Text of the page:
Data from 1,536 participants indicated that green tea consumption was associated with an average systolic blood pressure 1.94 mmHg lower than placebo, but no benefits on diastolic blood pressure were observed.
In addition, green tea consumption was also associated with lower total and LDL cholesterol levels, compared to placebo, report scientists from the University of Oxford in the UK and the University of Washington in Seattle in Nutrition, Metabolism and Cardiovascular Diseases.
“The available evidence from RCTs suggests that dietary supplementation with green tea generates significant reductions on systolic blood pressure, total and LDL cholesterol,” wrote the researchers. “The effect size on systolic blood pressure is small, but the sizes of the effects on total and LDL cholesterol appear moderate.
“There is some evidence that daily consumption of 5-6 cups of green tea could result in reductions in systolic blood pressure, total cholesterol, and LDL cholesterol,” they added. “However, at this time green tea should not be recommended as a substitute for current management of patients with established hypertension or dyslipidaemia.”
The review appears in line with the ever-growing body of science supporting the potential benefits of green tea and its constituents, most notably EGCG (epigallocatechin gallate). To date green tea has been linked to a reduced risk of Alzheimer's and certain cancers, improved cardiovascular and oral health, as well as benefits in weight management.
Green tea contains between 30 and 40 per cent of water-extractable polyphenols, while black tea (green tea that has been oxidized by fermentation) contains between 3 and 10 per cent. Oolong tea is semi-fermented tea and is somewhere between green and black tea.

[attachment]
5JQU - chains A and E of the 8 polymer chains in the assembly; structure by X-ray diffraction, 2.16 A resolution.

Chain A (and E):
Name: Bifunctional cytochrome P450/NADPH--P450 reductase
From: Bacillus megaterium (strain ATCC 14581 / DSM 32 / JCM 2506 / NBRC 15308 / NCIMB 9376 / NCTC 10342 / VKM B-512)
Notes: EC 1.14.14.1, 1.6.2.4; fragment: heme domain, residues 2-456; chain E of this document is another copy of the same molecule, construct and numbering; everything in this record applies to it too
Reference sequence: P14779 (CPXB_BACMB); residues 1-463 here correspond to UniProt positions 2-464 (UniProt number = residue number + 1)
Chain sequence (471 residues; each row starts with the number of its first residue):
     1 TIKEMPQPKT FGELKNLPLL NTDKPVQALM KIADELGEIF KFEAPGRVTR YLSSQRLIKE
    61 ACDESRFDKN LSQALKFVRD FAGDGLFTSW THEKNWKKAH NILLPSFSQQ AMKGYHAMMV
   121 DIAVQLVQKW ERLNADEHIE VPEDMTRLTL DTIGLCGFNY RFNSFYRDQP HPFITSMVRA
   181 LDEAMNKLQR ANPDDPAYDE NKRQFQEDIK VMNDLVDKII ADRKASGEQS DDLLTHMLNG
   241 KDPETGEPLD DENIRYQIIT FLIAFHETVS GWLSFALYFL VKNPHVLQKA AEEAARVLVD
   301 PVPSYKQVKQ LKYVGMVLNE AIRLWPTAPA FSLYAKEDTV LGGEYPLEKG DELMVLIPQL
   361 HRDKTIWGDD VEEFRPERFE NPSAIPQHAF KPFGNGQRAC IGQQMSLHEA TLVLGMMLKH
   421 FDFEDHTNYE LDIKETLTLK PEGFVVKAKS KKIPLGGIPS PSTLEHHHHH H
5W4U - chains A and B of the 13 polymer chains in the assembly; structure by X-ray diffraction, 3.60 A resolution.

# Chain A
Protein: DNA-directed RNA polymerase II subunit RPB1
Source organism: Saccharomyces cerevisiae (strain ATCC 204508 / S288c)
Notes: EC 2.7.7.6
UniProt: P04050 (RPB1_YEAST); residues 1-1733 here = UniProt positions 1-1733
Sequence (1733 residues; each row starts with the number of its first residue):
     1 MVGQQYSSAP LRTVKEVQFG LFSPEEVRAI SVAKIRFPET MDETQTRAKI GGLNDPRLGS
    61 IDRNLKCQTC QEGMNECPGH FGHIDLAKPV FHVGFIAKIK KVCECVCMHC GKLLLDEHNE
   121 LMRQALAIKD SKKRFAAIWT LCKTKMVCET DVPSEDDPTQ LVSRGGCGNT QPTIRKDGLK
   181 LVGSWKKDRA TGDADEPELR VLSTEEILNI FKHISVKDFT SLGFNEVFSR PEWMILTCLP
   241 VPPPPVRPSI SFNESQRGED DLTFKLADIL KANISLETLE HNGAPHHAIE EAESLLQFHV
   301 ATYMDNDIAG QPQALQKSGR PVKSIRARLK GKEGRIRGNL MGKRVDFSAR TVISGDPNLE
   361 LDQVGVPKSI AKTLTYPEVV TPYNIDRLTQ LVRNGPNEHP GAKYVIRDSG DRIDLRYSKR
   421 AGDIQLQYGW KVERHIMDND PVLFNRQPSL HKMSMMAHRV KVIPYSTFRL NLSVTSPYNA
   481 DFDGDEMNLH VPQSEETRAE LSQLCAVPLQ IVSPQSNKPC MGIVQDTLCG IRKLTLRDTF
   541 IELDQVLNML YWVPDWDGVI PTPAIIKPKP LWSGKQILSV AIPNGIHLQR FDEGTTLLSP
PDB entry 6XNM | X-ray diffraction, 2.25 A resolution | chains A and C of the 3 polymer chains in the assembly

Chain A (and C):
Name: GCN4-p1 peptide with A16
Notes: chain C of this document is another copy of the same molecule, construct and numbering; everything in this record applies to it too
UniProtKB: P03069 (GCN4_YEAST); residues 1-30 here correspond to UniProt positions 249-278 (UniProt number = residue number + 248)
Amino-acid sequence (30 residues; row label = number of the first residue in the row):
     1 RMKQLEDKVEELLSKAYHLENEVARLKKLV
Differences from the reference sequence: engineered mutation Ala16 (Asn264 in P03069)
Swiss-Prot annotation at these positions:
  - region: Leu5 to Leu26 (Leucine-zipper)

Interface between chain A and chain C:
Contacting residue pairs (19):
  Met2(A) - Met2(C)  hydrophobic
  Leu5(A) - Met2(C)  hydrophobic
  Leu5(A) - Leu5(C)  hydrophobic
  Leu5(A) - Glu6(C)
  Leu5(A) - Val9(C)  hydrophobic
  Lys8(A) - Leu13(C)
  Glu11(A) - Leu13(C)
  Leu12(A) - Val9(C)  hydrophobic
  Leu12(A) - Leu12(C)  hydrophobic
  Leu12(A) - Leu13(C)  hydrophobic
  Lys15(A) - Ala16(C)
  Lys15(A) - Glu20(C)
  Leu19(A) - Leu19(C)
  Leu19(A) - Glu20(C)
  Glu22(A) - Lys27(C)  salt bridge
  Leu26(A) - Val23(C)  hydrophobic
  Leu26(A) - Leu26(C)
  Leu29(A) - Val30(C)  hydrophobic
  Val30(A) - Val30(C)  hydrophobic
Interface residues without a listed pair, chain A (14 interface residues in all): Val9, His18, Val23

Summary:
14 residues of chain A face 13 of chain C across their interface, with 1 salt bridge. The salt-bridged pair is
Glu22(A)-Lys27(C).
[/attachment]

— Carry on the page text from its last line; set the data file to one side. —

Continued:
The four primary polyphenols found in fresh tealeaves are epigallocatechin gallate (EGCG), epigallocatechin (EGC), epicatechin gallate (ECG), and epicatechin (EC).
In addition to finding an association between green tea consumption and improved blood pressure and cholesterol levels, the reviewers also identified a significant correlation between the doses of EGCG and a reduction in systolic blood pressure in trials lasting at least 12 weeks. However, no additional benefits were observed for EGCG doses above 200mg (about 5-6 cups of tea).
The source of funding was also noted by the researchers, with manufacturer-funded studies reporting greater benefits than government-funded trials.
“Because of subtle differences in the effects seen on blood pressure and lipid profile between manufacturer- and government-funded studies, more independent clinical trials which are adequately powered to detect such effects are required,” they stated.
Commenting on the potential mechanism of action, the researchers said that there are several different potential mechanisms, including decreasing the action of ACE (angiotensin-converting-enzyme inhibitor), which leads to a relaxation of blood vessels and lowering of blood pressure. Other studies have suggested that EGCG may decrease levels of kallikrein and prostaglandin E2 which can lower blood pressure.
“Green tea also contains gamma-aminobutyric acid (GABA) which may decrease blood pressure by modulating neurotransmitter release,” they added. “Indeed, consumption of food enriched with GABA resulted in significant reductions in blood pressure in mildly hypertensive patients.”
Finally, they noted that flavan-3-ols from green tea may impact endothelial function.
Source: Nutrition, Metabolism and Cardiovascular Diseases
Published online ahead of print, doi: 10.1016/j.numecd.2014.01.016
“The effect of green tea on blood pressure and lipid profile: a systematic review and meta-analysis of randomized clinical trials”
Authors: I. Onakpoya, E. Spencer, C. Heneghan, M. Thompson